Sadly, the cool ceiling lamp is not included.Allwood/Amazon

Though everything you need for the shell of the house comes in the kit, you will need to purchase whatever goes inside it: toilet, shower, sink, stove, insulation, and all other furnishings. You can also customize the blueprint to fit your own plans for the space; maybe, for example, you’re going to use the house as a small event venue, and you’d rather have two or three large, airy rooms and no kitchen or bedroom.

Intrigued? Find out more here.

[h/t Simplemost]

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The Unkindest Cut: A History of the Bowl Cut

Jim Carrey, one hideous bowl cut, and Jeff Daniels star in Dumb and Dumber (1994).
Jim Carrey, one hideous bowl cut, and Jeff Daniels star in Dumb and Dumber (1994).
Warner Home Video

Moses Horwitz dreaded going to school. It was 1903, and the 6-year-old Brooklynite found himself at the mercy of cruel children who would tease him ruthlessly. Their taunting was directed at his hair, long and finger-curled by his mother before class. It was a style deemed more appropriate for girls of the era, and the boys made sure Moses knew it. Even the girls thought it strange. He was heckled before, during, and after school.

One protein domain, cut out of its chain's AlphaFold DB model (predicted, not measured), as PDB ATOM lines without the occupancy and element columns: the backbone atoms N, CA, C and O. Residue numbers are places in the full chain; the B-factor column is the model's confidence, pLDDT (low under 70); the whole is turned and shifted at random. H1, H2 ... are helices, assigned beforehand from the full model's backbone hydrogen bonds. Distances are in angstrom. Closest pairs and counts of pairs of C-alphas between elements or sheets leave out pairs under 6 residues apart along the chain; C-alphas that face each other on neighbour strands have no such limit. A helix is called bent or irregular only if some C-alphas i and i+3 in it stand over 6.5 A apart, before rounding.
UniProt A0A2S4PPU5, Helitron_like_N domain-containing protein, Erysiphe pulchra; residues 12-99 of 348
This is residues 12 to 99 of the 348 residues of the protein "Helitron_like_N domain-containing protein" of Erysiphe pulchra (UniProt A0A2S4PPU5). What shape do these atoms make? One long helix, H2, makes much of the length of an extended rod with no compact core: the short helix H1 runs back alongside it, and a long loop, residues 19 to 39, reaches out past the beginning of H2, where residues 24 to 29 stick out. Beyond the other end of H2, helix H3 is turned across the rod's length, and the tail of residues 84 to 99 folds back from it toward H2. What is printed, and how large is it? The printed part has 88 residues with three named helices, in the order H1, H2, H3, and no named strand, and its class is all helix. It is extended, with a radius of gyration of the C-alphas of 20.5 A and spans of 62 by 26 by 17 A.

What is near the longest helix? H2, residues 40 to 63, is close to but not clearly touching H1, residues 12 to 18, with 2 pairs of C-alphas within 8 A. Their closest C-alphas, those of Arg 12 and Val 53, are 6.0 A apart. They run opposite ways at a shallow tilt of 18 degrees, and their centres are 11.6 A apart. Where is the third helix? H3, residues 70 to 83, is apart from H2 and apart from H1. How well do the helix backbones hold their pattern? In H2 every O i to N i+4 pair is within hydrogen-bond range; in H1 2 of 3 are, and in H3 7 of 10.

This went on for years. One day, at age 11, Moses decided to do something about it.

Over at a friend’s house, he impulsively grabbed a pair of scissors, closed his eyes, and began trimming his hair in a blind circle. When he opened them, his friends were laughing. Moses had crafted a bowl cut—a straight line around his entire head. It was not exactly flattering, but it reduced the number of bloody noses he had to endure.

The cut would eventually prove useful for Moses, who later took on the stage name Moe Howard and formed The Three Stooges comedy team—all while maintaining that trademark hairstyle.

Moe Howard (L) was famous for his bowl cut.Hulton Archive/Getty Images

The origins of the bowl cut extend far beyond Moe Howard. The style was common among European men in the 12th through 15th centuries as well as Russian serfs in the 18th century. The appeal was simple: It was a style that could be achieved with no skill, no brushing, and at virtually no cost. It also straddled the line between the longer styles that went in and out of vogue in the Middle Ages and the shorter cuts favored by soldiers and religious leaders. Men of greater means often accessorized the cut with elaborate hats.

While the style persisted, it’s not clear when it adopted the names bowl cut or soup bowl cut, or whether anyone actually used a bowl as a guide. But by the time the Great Depression hit in the late 1920s and '30s, an economical way of trimming hair at home became a popular choice for households trying to conserve funds. Sitting a child in a chair and snipping in a circle was something virtually anyone could do.